Parents: It’s Time to Start Taking Tech Responsibility
4 mins read

Parents: It’s Time to Start Taking Tech Responsibility

Over the last three weeks, I have read various articles on how parents are being caught unaware when their kids are using their smartphones, tablets or console gaming systems and then are horrified when they get their credit card statements. What parents realize is that they were charged gobs of money while their kids were using their devices unbeknownst to them. (I will admit that this blog post might turn into a bit of a rant…)

Parents: wake up and take responsibility, please. Ask yourself, who allowed the child to have the smartphone, tablet or console gaming system. If the answer is you or a family member then you need to understand the benefits and the risks of the technology you have allowed to enter your household.

Yes, technology is constantly changing and it is a pain in the butt to keep up but parents more than ever have to be proactive. Why do we think that smartphone, tablet or console gaming companies are looking out for our best interests or our kids. They are not and NEVER will be. Their basic goal is to make a profit. Sure, regulations will change after a while to make things more difficult for these companies but like everything in life you need to be aware of what your household is signing up for and follow these steps….

1. Research the smartphone, tablet or console gaming system you are about to purchase.

This means read forums, ask other parents or follow technologically savvy people in the know. Learn about what you need to be aware of. Would you buy a car without researching it? Probably not, so why is technology different?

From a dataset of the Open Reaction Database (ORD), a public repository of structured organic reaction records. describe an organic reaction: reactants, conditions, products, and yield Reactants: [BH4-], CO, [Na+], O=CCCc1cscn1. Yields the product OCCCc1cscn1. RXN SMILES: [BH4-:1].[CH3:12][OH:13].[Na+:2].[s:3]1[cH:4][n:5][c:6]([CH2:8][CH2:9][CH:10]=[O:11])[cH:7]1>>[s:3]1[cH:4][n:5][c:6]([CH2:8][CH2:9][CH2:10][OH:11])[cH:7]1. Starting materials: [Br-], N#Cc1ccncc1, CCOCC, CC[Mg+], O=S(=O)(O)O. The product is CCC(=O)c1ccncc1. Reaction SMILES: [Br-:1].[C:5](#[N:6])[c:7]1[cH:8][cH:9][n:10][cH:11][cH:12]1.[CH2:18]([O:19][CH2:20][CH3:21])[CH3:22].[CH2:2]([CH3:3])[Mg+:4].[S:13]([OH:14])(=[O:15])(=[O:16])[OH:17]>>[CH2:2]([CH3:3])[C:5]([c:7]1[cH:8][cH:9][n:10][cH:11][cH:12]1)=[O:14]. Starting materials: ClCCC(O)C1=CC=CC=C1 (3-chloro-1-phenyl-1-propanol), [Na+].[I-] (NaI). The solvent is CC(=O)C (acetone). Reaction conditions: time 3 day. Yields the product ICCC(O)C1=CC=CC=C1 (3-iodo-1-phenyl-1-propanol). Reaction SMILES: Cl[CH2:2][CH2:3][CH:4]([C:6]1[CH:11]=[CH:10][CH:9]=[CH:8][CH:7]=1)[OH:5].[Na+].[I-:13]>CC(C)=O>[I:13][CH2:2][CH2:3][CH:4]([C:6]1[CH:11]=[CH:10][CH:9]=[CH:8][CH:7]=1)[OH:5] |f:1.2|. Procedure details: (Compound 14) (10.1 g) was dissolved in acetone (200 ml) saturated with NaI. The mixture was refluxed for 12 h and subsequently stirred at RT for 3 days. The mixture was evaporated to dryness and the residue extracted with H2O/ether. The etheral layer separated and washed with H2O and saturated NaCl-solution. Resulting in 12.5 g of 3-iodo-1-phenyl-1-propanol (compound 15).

2. Read the terms and services agreement.

Seriously…yes! Sure it is full of legal jargon that will make your eyes glaze over but you might find something in the privacy section which makes you uncomfortable or ask questions. I can’t tell you how many times I have clicked “Yes” on a Terms and Conditions (T&C’s) online statement. I assume, like everyone else that these companies T&C’s are ok. They most likely are but when you first enter into an agreement with a company, at least try to understand what you have committed to.

3. Explore the device or console gaming system you have purchased when your kids aren’t around. 

Yes, your kids have mastered it faster than you can say “Supercalifragilisticexpialidocious”, (did I spell that right?)  but are you comfortable with it. We recently got an Xbox and I’m exploring each section to familiarize myself with it so that when my son screws it up (b/c he will), I can attempt to fix it.

4. Don’t fall into the typical parental roles with technology.

Recently, my hubby and I took a day off and do household chores. He did the gardening and I did the laundry. There is a tendency within technology to let men “Rule the Roost” within the household. Don’t do it. Both parents need to be actively involved and understand the ramifications of technology. Yes, I’m not technological inclined and I screw up with technology a ton but I don’t let it deter me. At the end of the day, I’m an educator to my kids, if they are interacting with technology, then I need to know it.

5. Learn the lingo.

Do you know your 3DS from your LOL? One of the most effective ways to stay on par with technology is to understand the acronyms. They are all over technology. While it doesn’t make you an expert, it does help you keep current.

So the next time you get a large bill on your credit card statement, from a piece of technology you allowed your son or daughter to use, take a breath and say “Yes, I was the person who allowed this piece of technology to enter into my household. I guess I just learned a huge lesson!” And of course, speak to your kids about it.

Do you agree with my point of view? If you do, like my Facebook page so you can keep up with technology.

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